By Brian Monroe
January 27, 2021
Day Two of ACFCS’ Back to the Future of Fincrime Virtual Summit saw registrations soar past 4,200, with professionals across the spectrum of financial crime attending nearly a dozen general sessions and breakout roundtables on a broad array of current, relevant and vexing topics, touching on technology, the need for human expertise and continued calls for convergence.
Top minds from the financial crime and compliance field offered insight, guidance and tips on historical and emerging threat vectors, including the billions of dollars in fraud tied to the U.S. government’s Paycheck Protection Program, the nuanced transaction trails of human traffickers, the power and promise of AI and the risks, rancor and resources needed to bolster crypto compliance.
The second day of the conference built on a powerful Day One where attendees learned to better understand the nexus between crypto value and terror groups, upcoming changes to the U.S. financial crime compliance and sanctions regimes, keys to breaking down corporate opacity barriers, cyberattack and defense strategies and more.
Here are some Day Two snapshots:
Pandemic of Scams – Fighting Unemployment Fraud and Preparing for the Next Wave
During COVID lockdowns, national and state governments pumped money into economic relief programs with remarkable speed, and fraudsters moved nearly as fast to exploit the same programs for breathtaking ill-gotten gains.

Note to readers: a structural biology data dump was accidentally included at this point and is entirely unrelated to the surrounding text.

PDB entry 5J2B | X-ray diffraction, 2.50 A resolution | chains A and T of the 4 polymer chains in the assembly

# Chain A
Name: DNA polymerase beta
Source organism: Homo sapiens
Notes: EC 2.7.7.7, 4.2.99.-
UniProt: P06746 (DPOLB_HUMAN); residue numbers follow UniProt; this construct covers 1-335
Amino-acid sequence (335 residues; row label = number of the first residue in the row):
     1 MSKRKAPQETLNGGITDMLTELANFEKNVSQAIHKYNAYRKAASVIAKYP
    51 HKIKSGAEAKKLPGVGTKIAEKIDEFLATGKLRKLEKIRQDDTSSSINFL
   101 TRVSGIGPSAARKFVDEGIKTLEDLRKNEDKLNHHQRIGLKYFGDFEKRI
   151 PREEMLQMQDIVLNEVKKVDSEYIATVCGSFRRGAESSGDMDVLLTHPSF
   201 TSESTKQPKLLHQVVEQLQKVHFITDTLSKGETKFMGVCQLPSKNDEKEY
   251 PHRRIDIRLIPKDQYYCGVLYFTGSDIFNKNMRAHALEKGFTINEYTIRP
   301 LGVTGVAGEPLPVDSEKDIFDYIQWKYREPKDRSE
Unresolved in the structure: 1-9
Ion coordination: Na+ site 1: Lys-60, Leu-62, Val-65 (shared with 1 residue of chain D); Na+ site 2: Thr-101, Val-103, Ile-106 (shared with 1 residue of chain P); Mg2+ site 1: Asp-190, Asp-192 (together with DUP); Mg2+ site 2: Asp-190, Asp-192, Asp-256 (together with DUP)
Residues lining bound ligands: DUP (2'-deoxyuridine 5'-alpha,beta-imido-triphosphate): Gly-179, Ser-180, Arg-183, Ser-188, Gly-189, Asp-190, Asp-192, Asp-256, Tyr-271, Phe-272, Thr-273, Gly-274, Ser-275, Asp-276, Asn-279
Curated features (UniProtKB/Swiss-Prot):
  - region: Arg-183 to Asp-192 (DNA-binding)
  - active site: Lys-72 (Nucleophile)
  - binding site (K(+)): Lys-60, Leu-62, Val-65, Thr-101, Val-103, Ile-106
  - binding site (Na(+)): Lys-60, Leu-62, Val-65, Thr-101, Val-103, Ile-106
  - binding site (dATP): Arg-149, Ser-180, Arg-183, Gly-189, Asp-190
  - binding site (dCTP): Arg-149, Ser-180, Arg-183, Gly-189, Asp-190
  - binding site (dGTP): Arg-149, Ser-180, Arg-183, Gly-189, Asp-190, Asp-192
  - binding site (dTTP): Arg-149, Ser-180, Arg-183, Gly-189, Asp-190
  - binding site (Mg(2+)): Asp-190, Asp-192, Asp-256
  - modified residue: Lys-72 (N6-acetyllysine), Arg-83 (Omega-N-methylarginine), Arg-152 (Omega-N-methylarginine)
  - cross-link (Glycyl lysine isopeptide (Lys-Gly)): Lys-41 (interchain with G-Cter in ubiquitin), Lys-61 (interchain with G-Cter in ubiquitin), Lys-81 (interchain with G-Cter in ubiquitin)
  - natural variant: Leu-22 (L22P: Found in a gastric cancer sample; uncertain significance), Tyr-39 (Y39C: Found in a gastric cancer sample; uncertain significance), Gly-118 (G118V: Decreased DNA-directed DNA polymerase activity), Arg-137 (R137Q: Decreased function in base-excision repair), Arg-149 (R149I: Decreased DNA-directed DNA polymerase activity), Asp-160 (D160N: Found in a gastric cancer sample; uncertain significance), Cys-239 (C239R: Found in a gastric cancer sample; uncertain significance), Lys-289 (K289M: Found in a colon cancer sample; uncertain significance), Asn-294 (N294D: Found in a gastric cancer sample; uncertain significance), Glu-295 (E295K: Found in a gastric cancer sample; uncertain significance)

In the US, state unemployment programs were hit with fraud on a vast scale, with billions of estimated losses tied to domestic grifters and international organized crime groups.
This epidemic of fraud has major implications for financial institutions, which have been faced with stopping false claims, collaborating with law enforcement, and even returning fraudulent funds.
As part of the CARES Act passed by Congress in March 2020, it created a system where more than half a trillion dollars was earmarked for small businesses under the Paycheck Protection Program (PPP), where banks were charged with doling out loans to businesses that could be morphed into grants if the business kept or rehired employees.
The onus was on speed to prop up a foundering economy, with banks given little incentive to engage in deep AML due diligence or think about countering fraud – until after the fact.
As a result, government watchdogs estimated the billions of dollars went to fraudsters through sham PPP loans and scams tied to unemployment assistance siphoned away by illicit groups diverting funds from individuals already hanging on by a financial thread.
Even with the exotic and creative ways scammers stole billions of dollars from the U.S. government tied to pandemic relief plans, they are typically all examples of the “fraud triangle,” said Jim Richards, the former head of AML at Wells Fargo.
So what are the three pieces of the classic fraud triangle?
“Opportunity, pressure and rationalization,” he said. “When those elements come together, they form the classic fraud triangle.”